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Medieval Roof Structures in Sweden

Carl Thelin (Institutionen för arkitektur)
Traditional & Innovative Materials & Techniques in the Conservation of Historic Structures (2005)
[Konferensbidrag, övrigt]

Churches in Sweden began to be built when Christianity was introduced at about the end of the first millennium. The churches gradually became important buildings generally located in the centre of a community. These early churches are now virtually the only buildings preserved in Sweden from medieval times. In the attics of the churches, a unique collection of timber roof trusses from the twelfth century and onward can be found. The church buildings usually have gabled roofs with gables of masonry. They can either have a nave, choir and apse, only a nave and choir, or be hall churches. The roof structures carry their load from wall to wall, crosswise to the longitudinal direction of the building, without use of a separate longitudinal bracing system. Longitudinal stability is achieved by the board covering and sometimes by diagonal beams between the rafters. The roof structure of the early Romanesque churches was clearly visible. Later, roof structures were concealed by ceilings. With the entry of Gothic architecture, many churches became vaulted. The structural load-carrying principles used evolved during medieval times. The early structures had tie beams connecting opposite sides of the roof at the base of them. When churches became vaulted, other approaches to supporting the horizontal thrust were developed.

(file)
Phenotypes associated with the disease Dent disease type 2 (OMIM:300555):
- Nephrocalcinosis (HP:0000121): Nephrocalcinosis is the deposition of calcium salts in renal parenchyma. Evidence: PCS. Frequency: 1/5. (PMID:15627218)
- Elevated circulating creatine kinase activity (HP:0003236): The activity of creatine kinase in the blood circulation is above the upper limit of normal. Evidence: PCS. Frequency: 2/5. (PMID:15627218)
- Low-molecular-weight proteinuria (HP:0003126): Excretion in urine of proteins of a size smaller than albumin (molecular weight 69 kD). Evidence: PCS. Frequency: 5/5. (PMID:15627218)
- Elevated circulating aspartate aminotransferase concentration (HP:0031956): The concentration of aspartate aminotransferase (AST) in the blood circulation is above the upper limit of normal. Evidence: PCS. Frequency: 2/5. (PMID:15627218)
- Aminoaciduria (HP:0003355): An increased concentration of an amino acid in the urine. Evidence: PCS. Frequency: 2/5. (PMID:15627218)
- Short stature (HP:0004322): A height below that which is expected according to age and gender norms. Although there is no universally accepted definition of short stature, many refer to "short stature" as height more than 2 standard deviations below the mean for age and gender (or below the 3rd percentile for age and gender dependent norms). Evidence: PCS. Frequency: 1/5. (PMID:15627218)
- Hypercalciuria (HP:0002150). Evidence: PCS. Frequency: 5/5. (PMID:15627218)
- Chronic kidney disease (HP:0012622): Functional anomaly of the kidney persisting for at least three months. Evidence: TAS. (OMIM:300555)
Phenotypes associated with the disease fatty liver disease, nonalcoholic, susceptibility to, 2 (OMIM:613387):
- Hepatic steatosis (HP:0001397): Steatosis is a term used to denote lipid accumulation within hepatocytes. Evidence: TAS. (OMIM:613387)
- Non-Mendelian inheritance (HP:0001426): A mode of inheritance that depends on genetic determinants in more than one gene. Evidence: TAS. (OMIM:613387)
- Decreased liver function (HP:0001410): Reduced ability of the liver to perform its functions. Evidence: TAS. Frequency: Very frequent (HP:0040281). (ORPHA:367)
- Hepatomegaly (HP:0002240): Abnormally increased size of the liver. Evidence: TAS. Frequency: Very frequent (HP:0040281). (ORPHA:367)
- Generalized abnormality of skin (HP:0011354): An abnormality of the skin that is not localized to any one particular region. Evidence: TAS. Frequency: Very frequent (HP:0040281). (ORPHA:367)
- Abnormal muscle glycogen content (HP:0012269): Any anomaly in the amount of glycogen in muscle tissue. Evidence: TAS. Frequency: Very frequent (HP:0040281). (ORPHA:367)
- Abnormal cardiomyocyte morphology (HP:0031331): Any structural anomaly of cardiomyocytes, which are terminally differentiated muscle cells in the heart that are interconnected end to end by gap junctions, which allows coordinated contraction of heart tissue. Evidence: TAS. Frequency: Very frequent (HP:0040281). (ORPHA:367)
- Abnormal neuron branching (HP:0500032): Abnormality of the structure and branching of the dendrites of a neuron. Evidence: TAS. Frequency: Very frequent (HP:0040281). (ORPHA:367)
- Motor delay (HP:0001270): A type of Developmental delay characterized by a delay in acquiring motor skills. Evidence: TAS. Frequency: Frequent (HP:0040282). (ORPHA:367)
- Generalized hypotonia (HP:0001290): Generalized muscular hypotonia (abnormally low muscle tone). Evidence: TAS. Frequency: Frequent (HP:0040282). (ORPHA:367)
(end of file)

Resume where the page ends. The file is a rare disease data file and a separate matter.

Nyckelord: Medieval roof structures, Roof truss, Structural behaviour, Swedish churches, Preservation

9th International Scientific Conference Historic Structures

Denna post skapades 2005-12-03.
CPL Pubid: 8553